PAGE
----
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“It wasn’t unanimous, but I would say a vast majority were not in favor of the ban,” Ogilvie said.

Jim Furyk, another player on the board, told Golfweek magazine that he disagrees with the rule, though going away from the USGA would open “a whole new can of worms in the world of golf.”

“Every sport that I can think of has different sets of rules for different abilities and different styles, and I realize that’s not what the USGA wants to do,” Furyk said. “I just really don’t understand why.”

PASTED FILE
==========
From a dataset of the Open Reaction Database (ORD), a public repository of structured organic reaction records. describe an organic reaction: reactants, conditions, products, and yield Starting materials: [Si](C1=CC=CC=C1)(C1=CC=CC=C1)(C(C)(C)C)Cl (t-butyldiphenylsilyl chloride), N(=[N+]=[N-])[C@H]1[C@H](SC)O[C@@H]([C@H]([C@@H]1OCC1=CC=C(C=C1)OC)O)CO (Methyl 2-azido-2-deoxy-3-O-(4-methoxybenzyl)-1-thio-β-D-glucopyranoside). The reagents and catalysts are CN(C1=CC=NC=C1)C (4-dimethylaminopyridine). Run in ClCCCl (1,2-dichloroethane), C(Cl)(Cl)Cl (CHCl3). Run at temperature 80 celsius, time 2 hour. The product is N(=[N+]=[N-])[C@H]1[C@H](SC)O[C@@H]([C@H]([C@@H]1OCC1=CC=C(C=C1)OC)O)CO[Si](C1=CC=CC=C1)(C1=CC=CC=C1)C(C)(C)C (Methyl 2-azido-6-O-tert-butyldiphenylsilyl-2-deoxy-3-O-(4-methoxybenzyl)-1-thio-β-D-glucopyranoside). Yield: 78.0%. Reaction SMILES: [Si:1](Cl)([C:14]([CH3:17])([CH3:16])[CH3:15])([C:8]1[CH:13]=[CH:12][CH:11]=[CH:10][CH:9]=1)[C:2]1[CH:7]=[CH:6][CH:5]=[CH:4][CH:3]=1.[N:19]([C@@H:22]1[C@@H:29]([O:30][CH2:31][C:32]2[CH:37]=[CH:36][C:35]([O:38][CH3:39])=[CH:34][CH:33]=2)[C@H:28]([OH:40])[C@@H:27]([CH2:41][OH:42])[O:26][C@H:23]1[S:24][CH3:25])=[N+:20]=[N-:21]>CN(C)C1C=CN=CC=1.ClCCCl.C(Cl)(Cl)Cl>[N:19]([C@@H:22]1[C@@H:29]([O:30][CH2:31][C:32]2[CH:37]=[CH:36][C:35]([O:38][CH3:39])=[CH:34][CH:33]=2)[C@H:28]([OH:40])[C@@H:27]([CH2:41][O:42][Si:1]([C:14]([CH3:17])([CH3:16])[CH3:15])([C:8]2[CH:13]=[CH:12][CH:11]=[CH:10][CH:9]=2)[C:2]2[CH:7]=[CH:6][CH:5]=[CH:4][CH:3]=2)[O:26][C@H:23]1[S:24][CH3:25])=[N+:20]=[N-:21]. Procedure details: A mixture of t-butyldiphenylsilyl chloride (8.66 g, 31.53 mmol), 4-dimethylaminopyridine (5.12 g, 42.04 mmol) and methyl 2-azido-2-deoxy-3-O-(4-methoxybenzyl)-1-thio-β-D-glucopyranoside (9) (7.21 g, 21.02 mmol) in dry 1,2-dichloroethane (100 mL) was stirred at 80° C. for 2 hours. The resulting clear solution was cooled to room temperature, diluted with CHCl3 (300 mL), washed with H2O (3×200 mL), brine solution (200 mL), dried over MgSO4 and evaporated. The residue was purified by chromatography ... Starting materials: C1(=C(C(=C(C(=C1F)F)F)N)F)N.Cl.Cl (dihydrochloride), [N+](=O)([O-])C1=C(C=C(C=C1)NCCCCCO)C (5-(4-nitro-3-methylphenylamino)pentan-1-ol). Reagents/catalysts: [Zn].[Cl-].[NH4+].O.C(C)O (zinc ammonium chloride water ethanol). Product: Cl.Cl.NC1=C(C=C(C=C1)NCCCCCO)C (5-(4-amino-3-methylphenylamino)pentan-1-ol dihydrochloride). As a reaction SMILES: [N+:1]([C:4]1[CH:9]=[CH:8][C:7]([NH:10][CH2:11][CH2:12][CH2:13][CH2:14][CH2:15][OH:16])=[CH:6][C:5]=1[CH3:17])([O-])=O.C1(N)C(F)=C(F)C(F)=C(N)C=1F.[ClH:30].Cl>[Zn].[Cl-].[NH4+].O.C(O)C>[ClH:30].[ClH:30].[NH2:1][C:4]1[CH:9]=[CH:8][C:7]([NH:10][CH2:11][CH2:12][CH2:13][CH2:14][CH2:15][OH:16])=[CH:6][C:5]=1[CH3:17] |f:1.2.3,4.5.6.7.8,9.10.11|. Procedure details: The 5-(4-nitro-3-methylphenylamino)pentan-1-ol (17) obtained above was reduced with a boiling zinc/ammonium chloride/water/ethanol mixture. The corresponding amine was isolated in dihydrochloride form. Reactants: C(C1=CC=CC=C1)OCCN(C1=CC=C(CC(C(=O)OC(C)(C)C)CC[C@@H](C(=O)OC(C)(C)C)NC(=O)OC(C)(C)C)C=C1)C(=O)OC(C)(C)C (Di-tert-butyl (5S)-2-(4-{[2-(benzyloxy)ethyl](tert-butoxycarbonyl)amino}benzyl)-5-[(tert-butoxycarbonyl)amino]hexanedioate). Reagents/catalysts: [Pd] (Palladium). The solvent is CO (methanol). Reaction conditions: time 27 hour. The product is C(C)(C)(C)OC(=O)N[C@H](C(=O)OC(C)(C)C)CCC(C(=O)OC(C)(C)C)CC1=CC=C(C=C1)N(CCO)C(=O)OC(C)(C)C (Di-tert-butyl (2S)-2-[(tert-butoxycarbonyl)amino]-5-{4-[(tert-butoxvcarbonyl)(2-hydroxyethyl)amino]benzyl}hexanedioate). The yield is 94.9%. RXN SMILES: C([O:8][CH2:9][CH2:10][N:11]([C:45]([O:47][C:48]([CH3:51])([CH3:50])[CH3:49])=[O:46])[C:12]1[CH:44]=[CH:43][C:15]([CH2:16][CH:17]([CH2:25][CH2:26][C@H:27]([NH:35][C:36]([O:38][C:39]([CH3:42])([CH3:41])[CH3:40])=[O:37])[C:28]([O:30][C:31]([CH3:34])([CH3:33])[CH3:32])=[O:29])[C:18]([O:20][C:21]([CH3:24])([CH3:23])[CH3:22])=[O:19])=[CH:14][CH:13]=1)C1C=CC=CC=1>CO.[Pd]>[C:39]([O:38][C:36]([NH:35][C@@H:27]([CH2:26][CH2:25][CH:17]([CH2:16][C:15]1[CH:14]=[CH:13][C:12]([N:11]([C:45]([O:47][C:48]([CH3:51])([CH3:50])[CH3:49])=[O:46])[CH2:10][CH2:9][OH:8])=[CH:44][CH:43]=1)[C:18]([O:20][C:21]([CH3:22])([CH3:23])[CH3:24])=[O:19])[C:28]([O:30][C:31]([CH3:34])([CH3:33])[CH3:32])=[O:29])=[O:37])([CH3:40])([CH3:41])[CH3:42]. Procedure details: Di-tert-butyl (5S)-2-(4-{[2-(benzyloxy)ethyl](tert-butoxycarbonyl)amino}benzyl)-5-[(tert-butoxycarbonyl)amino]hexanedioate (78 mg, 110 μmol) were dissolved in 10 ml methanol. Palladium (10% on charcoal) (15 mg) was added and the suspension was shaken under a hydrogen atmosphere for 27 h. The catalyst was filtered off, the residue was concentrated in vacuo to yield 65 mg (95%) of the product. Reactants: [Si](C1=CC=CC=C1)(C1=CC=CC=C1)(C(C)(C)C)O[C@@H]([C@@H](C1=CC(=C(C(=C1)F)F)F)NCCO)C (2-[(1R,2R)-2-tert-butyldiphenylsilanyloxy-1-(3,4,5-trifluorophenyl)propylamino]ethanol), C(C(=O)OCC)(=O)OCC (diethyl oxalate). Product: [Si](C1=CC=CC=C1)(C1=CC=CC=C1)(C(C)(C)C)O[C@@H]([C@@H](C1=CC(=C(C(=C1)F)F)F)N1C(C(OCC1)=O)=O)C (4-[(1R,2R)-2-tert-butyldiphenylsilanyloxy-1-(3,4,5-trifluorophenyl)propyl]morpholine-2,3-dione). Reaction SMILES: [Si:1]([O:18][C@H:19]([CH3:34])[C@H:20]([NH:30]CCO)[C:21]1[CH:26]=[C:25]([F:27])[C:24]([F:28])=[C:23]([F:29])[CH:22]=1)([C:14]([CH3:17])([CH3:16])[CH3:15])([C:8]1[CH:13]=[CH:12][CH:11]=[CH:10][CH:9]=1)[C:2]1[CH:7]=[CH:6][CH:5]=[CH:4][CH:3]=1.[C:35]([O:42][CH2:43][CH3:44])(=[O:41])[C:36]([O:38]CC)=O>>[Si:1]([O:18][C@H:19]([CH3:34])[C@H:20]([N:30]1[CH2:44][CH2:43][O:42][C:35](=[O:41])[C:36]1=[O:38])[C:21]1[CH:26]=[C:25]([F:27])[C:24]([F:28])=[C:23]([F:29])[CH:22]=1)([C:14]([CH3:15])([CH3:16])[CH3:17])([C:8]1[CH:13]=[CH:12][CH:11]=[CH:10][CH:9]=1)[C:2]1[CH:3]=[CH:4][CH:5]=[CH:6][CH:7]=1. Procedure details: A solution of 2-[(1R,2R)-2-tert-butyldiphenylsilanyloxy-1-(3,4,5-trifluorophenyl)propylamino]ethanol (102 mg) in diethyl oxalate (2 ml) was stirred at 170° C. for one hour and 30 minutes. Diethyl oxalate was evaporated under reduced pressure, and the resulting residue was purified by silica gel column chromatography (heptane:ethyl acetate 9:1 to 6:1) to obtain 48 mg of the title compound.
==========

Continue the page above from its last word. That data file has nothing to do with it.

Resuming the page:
Stricker said information over the last few months has changed his view. He still doesn’t like long putters, but doesn’t like the idea of a rule _ not after the long putters have been allowed for the last 40 years.

“I think the timing of it is poor,” he said. “We’re at a point in time in the game of golf that we’re trying to keep players, lure players into playing the game, and a majority of the players feel that it only puts a negative spin on that, maybe detracts the local guy, the club member, the public player, whoever, from playing at times.

“It’s a tough subject,” he said. “It’s going to be interesting to see how it all plays out. … I guess we’re just going to have to sit back and see what the USGA is going to do.”